You can compare super funds with Canstar to see if you can find a product based on your situation.

If you’re comparing Superannuation funds, the comparison table below displays some of the products currently available on Canstar’s database for Australians aged 30-39 with a balance of up to $55,000, sorted by Star Rating (highest to lowest), followed by company name (alphabetical). Use Canstar’s superannuation comparison selector to view a wider range of super funds.

Fee, performance and asset allocation information shown in the table above have been determined according to the investment profile in the Canstar Superannuation Star Ratings methodology that matches the age group specified above.

Taxation on other types of inheritance

Unlike superannuation death benefits, other types of inheritance are normally distributed based on the deceased person’s will, according to Moneysmart. How any taxation may apply will generally depend on the type of inheritance in question. Here are a couple of examples of how it could work:

Taxation of inherited assets

The ATO advises that capital gains tax (CGT) is only paid in the event that an asset received from an estate is later sold. In this case, the ATO says you would potentially be required to pay CGT on the proceeds of the sale. However, if the estate’s executor sells an asset to someone else before distributing the proceeds to you, then this sale may attract CGT, unless an exemption applies.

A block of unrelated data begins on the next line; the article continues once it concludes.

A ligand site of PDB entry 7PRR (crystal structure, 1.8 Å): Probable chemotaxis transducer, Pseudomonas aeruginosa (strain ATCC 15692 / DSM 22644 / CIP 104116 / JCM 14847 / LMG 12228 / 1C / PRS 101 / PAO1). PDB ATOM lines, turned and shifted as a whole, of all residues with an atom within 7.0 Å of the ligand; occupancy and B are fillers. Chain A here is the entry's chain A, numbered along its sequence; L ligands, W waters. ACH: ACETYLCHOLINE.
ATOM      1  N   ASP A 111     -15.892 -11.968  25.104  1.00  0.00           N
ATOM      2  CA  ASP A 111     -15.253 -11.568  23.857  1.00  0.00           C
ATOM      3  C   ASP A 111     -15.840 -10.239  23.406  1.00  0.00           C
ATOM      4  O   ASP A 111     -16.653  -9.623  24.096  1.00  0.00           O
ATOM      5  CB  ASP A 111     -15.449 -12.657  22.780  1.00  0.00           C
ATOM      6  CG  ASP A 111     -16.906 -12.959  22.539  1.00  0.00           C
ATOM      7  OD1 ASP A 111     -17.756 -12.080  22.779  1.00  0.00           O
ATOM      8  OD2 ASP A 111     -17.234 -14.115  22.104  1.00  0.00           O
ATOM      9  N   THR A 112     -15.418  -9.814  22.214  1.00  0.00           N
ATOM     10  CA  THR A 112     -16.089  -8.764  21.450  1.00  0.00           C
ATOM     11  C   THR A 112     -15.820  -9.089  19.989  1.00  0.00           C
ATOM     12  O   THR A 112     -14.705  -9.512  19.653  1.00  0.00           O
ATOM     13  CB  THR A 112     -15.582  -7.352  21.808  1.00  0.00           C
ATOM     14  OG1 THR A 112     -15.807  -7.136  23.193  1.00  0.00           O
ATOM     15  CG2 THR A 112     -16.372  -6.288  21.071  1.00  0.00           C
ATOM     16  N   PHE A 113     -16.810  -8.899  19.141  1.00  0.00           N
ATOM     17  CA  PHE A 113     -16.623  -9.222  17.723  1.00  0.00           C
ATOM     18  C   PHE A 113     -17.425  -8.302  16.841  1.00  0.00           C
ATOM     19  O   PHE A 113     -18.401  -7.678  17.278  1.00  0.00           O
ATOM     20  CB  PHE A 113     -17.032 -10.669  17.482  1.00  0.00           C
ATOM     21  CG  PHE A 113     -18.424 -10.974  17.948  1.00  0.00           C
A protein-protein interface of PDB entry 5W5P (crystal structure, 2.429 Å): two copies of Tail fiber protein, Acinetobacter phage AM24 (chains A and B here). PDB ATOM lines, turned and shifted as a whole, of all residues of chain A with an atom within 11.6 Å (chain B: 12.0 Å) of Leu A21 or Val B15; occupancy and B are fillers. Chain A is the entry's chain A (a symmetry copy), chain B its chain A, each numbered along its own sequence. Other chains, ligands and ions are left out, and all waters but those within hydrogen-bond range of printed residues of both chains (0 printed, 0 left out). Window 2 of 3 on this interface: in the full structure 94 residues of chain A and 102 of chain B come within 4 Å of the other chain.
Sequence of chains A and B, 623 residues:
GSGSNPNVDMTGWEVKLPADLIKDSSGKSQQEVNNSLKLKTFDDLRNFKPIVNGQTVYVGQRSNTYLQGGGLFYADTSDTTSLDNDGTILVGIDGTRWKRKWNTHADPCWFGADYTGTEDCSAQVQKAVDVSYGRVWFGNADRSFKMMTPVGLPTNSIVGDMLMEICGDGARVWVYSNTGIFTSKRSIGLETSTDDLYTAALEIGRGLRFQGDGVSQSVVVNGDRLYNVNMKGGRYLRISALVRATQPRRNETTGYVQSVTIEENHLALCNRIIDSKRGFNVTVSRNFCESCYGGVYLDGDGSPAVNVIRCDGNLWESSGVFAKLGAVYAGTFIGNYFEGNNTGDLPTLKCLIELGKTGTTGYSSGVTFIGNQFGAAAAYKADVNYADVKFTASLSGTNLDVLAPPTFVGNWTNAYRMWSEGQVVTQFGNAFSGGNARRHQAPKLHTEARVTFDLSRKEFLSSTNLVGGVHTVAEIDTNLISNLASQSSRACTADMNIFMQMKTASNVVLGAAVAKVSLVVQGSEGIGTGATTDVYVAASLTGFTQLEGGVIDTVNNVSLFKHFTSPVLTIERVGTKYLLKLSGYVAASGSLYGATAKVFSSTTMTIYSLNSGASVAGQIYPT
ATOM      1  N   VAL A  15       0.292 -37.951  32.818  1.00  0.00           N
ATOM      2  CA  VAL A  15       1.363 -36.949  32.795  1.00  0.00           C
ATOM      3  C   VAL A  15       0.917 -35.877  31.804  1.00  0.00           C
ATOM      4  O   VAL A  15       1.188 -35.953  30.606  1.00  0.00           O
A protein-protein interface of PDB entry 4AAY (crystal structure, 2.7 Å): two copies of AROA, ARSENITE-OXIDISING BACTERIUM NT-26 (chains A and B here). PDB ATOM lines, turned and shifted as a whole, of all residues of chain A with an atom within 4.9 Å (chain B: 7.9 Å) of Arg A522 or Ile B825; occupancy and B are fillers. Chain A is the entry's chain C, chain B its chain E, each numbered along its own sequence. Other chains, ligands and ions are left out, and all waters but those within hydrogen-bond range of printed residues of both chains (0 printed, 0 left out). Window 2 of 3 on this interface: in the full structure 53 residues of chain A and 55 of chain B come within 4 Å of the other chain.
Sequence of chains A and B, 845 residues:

Taxation of income derived from an estate

The ATO advises that any income you are entitled to and receive as a beneficiary of an estate is assessed as normal income, meaning that it could potentially increase the amount of income tax you have to pay. However, it is assessed in the year the entitlement arose, rather than the tax year in which you received the income.

Regardless of what stage of life you’re currently at, it may benefit you to seek expert advice and consider writing a will to specify how your estate and its proceeds are distributed.

Additionally, if you’re going to be a beneficiary of an estate, it may be worth seeking expert advice on how this could affect your tax affairs. And if you think you may soon become the executor of an estate, it may be prudent to seek legal advice on how to best distribute the assets.

Cover image source: eelnosiva/

This article was originally written by James Hurwood.

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This content was reviewed by Sub Editor Tom Letts and Sub Editor Jacqueline Belesky as part of our fact-checking process.

Sean has more than a decade of experience in journalism and communications roles in Australia, the UK and Ireland. His work covers a range of topics including finance, banking, property, investing, consumer and legal affairs, and more.